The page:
Significance of GGT Expression in Tumors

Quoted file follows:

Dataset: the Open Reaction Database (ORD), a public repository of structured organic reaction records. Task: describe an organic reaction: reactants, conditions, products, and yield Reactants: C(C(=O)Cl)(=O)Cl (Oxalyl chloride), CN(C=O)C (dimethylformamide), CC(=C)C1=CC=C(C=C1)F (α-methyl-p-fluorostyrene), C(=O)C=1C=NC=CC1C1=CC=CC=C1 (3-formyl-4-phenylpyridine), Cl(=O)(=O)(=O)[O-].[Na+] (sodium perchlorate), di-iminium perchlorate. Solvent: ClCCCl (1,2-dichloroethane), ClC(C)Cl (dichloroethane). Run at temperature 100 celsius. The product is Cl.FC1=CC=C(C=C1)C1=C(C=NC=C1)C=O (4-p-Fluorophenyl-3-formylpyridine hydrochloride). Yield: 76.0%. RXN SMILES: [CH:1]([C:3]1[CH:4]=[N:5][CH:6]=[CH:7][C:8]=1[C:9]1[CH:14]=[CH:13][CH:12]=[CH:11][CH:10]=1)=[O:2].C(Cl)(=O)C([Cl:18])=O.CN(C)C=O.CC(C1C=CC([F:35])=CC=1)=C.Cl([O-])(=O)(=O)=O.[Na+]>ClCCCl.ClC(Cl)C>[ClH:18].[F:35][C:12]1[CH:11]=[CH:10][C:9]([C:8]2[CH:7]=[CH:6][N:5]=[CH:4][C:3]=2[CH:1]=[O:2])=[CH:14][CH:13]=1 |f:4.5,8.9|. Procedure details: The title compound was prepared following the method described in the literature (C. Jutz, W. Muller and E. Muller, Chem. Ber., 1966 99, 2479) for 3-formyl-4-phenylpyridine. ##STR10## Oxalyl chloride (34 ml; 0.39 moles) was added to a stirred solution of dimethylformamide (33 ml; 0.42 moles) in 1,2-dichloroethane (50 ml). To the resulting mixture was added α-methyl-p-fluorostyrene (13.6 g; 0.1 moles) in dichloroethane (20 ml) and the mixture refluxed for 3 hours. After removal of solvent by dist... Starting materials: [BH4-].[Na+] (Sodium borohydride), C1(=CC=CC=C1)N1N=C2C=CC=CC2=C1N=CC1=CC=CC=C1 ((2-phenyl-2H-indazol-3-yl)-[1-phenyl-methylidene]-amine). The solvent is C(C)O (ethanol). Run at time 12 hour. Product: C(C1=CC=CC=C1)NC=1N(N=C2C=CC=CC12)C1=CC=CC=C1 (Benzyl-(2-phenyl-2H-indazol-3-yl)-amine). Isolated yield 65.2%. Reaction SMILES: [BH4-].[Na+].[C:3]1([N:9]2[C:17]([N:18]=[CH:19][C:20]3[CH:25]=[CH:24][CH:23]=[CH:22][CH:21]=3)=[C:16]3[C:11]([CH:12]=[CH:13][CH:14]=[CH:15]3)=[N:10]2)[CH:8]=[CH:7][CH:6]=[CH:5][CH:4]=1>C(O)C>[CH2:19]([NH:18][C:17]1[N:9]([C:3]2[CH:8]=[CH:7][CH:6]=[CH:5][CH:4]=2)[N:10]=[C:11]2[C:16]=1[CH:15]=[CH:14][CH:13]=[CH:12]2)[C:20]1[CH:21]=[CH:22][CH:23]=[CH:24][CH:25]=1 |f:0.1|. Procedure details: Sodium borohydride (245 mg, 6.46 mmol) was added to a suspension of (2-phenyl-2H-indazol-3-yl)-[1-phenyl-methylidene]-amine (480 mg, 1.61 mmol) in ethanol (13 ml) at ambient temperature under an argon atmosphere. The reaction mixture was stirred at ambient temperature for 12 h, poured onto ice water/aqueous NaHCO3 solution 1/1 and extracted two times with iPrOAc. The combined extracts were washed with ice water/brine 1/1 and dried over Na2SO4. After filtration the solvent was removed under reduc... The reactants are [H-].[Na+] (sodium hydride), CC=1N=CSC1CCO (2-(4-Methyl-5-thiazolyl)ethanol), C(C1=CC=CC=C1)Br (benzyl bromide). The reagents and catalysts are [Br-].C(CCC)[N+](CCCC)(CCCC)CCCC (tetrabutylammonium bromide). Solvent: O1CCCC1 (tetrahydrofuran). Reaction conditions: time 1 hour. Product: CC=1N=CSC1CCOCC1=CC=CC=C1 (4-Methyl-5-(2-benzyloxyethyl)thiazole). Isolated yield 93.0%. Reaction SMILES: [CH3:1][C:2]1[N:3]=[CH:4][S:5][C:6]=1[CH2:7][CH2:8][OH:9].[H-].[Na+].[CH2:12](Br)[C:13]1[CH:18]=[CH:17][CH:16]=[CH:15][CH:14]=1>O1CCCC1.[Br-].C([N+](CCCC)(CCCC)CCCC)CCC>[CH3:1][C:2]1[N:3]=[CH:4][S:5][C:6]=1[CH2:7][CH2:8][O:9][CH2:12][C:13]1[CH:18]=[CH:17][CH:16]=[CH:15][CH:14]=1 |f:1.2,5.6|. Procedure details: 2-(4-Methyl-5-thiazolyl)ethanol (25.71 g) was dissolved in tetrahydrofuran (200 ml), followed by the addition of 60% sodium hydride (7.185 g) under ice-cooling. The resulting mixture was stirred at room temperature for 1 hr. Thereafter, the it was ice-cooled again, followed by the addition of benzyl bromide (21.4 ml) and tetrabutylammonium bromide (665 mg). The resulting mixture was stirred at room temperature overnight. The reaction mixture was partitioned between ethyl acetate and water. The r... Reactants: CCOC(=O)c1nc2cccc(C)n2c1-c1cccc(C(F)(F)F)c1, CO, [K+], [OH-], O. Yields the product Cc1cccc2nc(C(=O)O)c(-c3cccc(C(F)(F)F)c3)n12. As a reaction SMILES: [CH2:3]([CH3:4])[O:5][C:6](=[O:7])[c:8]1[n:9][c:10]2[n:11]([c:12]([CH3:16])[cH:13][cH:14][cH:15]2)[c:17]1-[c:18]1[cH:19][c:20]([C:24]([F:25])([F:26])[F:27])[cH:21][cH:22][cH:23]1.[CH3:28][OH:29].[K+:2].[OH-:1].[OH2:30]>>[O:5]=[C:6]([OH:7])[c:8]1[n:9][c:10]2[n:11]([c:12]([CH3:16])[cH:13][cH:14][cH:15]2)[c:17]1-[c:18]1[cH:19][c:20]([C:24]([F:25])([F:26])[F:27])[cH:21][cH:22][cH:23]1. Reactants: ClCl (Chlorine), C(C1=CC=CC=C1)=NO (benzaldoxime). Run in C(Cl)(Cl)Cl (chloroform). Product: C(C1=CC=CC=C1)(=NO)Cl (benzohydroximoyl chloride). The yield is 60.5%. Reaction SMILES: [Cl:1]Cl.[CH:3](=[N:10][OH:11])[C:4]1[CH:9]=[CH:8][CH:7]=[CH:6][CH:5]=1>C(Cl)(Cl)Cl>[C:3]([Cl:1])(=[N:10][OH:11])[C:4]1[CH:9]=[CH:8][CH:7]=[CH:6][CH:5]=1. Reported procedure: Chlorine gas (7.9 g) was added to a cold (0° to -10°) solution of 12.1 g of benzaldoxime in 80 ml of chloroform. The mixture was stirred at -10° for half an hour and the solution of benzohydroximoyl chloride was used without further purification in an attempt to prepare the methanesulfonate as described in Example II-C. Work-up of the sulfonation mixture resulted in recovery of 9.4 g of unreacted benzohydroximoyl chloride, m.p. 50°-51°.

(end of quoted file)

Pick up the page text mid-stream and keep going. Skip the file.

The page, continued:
Cisplatin is a potent chemotherapy drug and a nephrotoxin. The studies funded by this grant have revealed that the enzyme gamma-glutamyl transpeptidase is essential for the nephrotoxicity of cisplatin, but induces resistance to cisplatin in rapidly growing tumor cells. These data have led to the discovery that cisplatin is metabolized to a nephrotoxin via a platinum-glutathione conjugate. This is the first demonstration that cisplatin can undergo enzymatic activation to a metabolite that is more toxic than the parent compound. Our hypothesis is that cisplatin kills the non-dividing cells in the kidney by a mechanism that is distinct from the mechanism by which it kills the dividing tumor cells. This renewal application has three specific aims. The first is to identify the glutathione-S-transferases (GSTs) that catalyze the formation of the nephrotoxic platinum-GSH conjugate of cisplatin. An HPLC assay will be used to identify and monitor the purification of GSTs that catalyze the formation of the nephrotoxic platinum-GSH conjugate. A combination of siRNA and transfection studies will be done to confirm the role of the GST in cisplatin nephrotoxicity. Expression of GSTs in tumors has been associated with resistance to cisplatin. The resistance may be due to their ability to serve as a binding protein. GSTs that bind cisplatin will also be identified. The second specific aim is to identify the renal enzyme that catalyzes the metabolism of the platinum-cysteine conjugate to a toxin. In vivo and in vitro studies have shown that a pyridoxal 5'- phosphate-dependent enzyme catalyzes this reaction. The third specific aim is to identify the mechanism by which the sodium stress response blocks cisplatin nephrotoxicity. Sodium chloride is used clinically to reduce cisplatin nephrotoxicity. The mechanism of this protective effect is not known. A cell culture system will be used to investigate the molecular basis of this response. Tumor cells will be analyzed to determine if the sodium stress response is constitutively expressed in cisplatin-resistant cells. Cisplatin is one of the most commonly used chemotherapy drugs. The goal of this research is to understand the molecular mechanisms by which cisplatin kills cells and the mechanism by which cells become resistant to cisplatin.